The Cinderella Society

The Cinderella Society

4.2 28
by Kay Cassidy

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Editorial Reviews

Kirkus Reviews
Jess Parker, ace cheerleader, just wants to be invisible. On the last day of her crummy sophomore year, though, she receives an invitation to join the Cinderella Society. The Cindys promise Jess a place to fit in, tips to becoming self-confident and, most importantly, a makeover. These Cindys, however, are more Gallagher Girls than fairy-tale princesses. They're on a mission of international proportions to protect the balance of power between the Reggies (regular kids) from the Wickeds (mean girls), and Jess has been tapped as their next leader. Jess believes in the Cindy mission but often finds it to be stifling in its constant cheerfulness. Plot holes abound, including hints about Jess's unhappy family life, which are never resolved. More space is dedicated to clothing descriptions than to the plot, even though the first-person point of view ensures that readers will learn more about the Cindys as Jess spends more time with them. Jess's up-and-down romance is interesting to follow, but, like the other supporting characters, her love interest doesn't have much dimension. Sequel to come in Spring 2011. (Fiction. 12 & up)
Publishers Weekly
Sixteen-year-old Jess Parker is a good girl—not that that's gotten her anywhere socially. She's low on status at her new school, until she's plucked from oblivion by the Cindys, a secret society of girls who right social wrongs committed by the popular crowd. Unconfident Jess is shocked by this unexpected attention, but thrilled, too. This debut novel's resemblance to the Cinderella fairy tale ends with Jess's style makeover. It's mostly about an ongoing war between good and evil, mounted by the Cindys against the Wickeds, who “gain power by manipulating and dominating other kids,” as each group “battl[es] for the souls of the Reggies” (the Regular kids). With a largely black-and-white world view and rituals that sound like Sunday mass (talk of commandments, saving, and sacrifice is commonplace), the Cindys and their conflict with the Wickeds come across as a thinly disguised version of Christian spiritual warfare. Cassidy's novel reads like a mashup of a self-help manual for building girls' self-esteem and a conversion tool for a particular set of moral behaviors, with some nods to goddess spirituality. Ages 12-up. (Apr.)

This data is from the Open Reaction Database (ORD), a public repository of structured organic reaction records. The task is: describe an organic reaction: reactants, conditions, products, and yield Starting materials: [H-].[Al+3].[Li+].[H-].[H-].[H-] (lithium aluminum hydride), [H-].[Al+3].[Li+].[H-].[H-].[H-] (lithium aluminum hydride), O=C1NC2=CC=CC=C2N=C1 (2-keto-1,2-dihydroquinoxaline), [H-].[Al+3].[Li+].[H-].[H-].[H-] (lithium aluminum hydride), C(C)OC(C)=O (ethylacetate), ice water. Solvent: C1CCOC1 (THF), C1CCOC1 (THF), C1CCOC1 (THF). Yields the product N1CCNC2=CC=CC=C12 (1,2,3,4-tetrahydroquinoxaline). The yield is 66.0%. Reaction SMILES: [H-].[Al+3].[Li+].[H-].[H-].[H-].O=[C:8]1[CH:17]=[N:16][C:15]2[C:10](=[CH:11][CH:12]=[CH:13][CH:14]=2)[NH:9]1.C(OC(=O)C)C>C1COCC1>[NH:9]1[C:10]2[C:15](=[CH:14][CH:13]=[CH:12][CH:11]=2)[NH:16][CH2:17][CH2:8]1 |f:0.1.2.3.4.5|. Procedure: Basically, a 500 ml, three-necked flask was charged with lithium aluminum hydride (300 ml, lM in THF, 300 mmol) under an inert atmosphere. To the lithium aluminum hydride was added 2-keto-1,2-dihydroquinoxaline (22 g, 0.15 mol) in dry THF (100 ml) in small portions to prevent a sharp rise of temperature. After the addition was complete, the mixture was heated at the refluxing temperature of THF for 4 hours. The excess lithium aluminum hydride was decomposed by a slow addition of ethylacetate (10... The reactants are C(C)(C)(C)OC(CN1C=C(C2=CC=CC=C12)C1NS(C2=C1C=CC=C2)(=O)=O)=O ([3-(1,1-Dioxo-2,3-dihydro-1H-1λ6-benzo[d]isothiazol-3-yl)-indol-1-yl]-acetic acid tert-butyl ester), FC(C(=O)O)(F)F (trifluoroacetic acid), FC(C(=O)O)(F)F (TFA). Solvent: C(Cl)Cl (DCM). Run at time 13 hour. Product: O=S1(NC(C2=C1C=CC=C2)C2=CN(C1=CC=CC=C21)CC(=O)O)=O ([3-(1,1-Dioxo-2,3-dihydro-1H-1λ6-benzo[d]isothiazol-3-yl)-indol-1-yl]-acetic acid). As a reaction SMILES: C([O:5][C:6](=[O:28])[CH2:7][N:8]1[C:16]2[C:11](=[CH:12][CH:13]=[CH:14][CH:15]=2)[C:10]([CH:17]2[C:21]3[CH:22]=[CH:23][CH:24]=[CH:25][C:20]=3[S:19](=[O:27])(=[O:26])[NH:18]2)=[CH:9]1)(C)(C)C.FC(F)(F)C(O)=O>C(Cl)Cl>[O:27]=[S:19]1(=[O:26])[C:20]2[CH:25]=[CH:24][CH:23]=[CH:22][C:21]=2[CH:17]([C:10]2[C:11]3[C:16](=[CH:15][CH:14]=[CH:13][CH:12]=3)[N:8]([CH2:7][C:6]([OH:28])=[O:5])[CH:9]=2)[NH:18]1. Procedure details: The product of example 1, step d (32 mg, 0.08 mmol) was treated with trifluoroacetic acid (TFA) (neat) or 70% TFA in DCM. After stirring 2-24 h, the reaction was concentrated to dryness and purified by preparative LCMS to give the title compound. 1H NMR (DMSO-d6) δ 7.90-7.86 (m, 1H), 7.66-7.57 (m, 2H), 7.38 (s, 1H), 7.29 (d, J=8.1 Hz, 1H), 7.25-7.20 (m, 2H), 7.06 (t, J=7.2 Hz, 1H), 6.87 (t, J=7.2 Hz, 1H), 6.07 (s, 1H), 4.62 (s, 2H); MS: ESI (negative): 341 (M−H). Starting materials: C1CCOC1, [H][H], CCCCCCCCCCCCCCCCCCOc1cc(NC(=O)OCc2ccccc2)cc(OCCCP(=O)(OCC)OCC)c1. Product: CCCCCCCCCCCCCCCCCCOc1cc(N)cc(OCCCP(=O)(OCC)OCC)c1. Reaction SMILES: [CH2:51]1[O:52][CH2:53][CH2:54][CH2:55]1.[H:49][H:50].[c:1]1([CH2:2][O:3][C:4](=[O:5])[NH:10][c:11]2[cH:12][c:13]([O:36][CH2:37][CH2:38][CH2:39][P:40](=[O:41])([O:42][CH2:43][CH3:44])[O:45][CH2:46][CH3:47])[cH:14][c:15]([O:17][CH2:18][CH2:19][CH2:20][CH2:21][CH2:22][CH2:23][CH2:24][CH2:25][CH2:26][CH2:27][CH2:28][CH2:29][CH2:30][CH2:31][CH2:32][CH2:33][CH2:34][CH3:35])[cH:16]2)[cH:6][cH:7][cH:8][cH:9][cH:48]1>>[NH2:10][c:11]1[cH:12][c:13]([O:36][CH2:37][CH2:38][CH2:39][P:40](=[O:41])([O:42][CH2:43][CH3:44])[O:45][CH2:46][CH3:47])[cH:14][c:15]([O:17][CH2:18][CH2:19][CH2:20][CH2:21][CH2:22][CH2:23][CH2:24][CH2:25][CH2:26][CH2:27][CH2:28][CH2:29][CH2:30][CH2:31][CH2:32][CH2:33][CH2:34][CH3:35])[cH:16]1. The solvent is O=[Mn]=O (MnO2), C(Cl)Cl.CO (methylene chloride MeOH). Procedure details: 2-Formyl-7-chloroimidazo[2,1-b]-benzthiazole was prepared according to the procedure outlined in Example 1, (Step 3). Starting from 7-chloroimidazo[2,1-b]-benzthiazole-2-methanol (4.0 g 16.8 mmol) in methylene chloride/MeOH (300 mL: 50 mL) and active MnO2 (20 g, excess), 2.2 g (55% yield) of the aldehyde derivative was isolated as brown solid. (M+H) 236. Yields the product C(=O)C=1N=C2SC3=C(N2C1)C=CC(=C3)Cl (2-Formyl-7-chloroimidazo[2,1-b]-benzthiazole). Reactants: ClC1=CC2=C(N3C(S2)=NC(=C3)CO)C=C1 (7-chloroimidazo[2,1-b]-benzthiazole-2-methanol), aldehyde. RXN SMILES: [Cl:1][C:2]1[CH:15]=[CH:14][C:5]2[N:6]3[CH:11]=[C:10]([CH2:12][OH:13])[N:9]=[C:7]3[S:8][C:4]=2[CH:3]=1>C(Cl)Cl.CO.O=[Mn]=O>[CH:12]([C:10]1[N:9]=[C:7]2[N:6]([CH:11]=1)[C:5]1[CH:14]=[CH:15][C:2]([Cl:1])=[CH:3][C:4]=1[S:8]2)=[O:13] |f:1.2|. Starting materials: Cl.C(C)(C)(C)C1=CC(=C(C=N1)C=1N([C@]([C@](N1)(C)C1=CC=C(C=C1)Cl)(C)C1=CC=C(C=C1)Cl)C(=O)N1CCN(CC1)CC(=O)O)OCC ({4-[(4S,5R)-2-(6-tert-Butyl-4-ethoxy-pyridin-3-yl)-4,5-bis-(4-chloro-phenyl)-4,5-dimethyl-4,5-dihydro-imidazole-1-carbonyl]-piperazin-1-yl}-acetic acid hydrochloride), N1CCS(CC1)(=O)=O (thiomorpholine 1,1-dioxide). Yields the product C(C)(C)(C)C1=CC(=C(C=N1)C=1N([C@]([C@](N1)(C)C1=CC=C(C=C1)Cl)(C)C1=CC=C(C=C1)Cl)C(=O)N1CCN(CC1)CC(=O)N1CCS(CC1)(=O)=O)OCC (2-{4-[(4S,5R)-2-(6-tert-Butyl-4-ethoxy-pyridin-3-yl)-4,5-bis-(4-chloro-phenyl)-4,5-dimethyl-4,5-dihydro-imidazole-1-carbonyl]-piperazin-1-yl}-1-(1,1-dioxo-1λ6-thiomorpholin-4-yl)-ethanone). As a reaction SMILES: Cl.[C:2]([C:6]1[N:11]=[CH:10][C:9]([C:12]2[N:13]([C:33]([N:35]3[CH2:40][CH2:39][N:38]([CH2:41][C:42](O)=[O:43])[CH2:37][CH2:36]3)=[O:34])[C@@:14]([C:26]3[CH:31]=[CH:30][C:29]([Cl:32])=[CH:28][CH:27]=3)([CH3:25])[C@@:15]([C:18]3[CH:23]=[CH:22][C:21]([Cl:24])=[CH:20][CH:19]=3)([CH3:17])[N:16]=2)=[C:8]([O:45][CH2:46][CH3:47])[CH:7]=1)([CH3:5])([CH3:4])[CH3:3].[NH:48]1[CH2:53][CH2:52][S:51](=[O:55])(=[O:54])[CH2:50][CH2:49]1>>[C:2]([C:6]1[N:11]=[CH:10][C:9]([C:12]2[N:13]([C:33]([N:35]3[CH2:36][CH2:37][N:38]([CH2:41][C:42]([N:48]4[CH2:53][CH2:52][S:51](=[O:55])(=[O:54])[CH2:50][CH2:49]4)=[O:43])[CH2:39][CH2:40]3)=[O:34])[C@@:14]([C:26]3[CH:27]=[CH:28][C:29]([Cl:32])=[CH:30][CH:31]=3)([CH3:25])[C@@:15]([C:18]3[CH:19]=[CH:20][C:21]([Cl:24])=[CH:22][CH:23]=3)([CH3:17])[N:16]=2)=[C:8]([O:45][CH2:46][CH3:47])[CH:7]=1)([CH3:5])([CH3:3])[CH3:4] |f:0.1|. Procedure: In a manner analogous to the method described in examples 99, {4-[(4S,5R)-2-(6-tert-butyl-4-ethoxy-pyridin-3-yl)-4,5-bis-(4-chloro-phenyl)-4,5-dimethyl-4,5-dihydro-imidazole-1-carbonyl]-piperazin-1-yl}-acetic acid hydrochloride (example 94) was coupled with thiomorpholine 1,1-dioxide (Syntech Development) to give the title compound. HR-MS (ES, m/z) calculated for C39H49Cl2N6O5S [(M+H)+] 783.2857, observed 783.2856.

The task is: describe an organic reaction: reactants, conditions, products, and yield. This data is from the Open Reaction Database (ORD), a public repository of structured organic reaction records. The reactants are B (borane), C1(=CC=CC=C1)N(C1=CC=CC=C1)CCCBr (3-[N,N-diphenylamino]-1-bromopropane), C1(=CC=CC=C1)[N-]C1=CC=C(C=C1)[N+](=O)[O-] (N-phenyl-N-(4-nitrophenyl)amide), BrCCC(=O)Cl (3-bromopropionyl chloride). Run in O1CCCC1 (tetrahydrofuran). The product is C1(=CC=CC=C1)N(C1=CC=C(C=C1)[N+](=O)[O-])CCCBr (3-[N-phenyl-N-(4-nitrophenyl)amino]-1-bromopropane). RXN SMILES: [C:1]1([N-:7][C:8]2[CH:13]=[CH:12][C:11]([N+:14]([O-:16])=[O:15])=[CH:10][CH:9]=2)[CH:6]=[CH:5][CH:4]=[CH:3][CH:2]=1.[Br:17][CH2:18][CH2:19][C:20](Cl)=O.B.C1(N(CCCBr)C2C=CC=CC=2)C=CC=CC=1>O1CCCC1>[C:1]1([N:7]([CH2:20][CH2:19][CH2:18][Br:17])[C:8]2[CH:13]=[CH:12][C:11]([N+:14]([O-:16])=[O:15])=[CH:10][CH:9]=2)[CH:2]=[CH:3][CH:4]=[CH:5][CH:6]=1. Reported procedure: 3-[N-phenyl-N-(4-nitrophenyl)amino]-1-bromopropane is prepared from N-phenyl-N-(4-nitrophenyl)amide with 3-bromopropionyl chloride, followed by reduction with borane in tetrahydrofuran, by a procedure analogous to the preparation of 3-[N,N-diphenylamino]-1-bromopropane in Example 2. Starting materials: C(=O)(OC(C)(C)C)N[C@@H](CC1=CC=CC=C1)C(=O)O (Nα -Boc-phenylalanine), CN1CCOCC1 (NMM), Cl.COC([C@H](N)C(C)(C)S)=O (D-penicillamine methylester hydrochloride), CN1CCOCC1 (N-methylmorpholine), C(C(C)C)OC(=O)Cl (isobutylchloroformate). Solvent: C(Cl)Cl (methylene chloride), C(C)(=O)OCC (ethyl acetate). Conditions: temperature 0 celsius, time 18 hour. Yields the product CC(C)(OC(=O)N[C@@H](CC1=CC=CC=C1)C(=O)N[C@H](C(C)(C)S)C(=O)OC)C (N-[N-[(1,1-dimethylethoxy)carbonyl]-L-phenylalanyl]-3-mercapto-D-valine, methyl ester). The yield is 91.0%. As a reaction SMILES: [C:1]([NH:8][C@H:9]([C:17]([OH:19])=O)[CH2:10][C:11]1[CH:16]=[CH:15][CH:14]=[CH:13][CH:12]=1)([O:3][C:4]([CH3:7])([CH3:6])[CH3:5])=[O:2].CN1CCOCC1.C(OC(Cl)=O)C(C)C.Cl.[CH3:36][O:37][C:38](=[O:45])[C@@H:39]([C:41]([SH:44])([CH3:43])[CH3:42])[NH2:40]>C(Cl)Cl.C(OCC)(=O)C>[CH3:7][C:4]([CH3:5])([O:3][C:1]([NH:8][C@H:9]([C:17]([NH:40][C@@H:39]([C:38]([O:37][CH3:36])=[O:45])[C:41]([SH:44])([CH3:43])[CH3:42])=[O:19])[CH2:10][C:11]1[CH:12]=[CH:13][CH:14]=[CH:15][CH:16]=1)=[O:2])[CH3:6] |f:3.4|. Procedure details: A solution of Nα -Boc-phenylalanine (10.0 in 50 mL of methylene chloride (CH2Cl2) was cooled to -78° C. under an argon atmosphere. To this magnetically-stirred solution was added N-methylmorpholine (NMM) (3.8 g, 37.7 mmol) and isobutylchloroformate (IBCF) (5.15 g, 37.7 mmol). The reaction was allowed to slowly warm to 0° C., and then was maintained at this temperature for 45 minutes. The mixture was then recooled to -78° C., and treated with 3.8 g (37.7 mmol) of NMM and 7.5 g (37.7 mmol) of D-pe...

School Library Journal
Gr 7 Up—After attending a variety of schools, Jess Parker, 16, is an expert at blending in. However, when she transfers to Mt. Sterling High and takes Lexy Steele's cheerleading spot, Lexy's wrath makes her life unbearable. After standing up to her on behalf of another bullied student, Jess comes to the attention of the most popular girls at school. Soon she is initiated into a secret society of women called the Cinderella Society. When Jess joins her local chapter of the Cindys, she also joins a vast international group that includes many of the most powerful women in the world. The mission of the Cindys is to take down their opposing group, the Wickeds, and protect the rest of the regular population, or the Reggies. The local chapter of the Wickeds is led by Lexy, of course. When Jess joins the Cindys, she is at first only interested in the fabulous makeover that she will get and the opportunity to come to the attention of Ryan Steele, Lexy's brother and the resident hot guy at school. In time, she becomes more invested in protecting the Reggies and taking down the Wickeds. While her move into the elite stratosphere of high school is sudden, the characters are multidimensional and the plot is well paced. This story will appeal to girls who dream of becoming accepted within their own schools. Some elements are not fully explained here, but may be explained in the planned sequel.—Laura Amos, Newport News Public Library, VA

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Product Details

Publication date:
Product dimensions:
5.20(w) x 7.90(h) x 0.80(d)
Age Range:
12 - 17 Years

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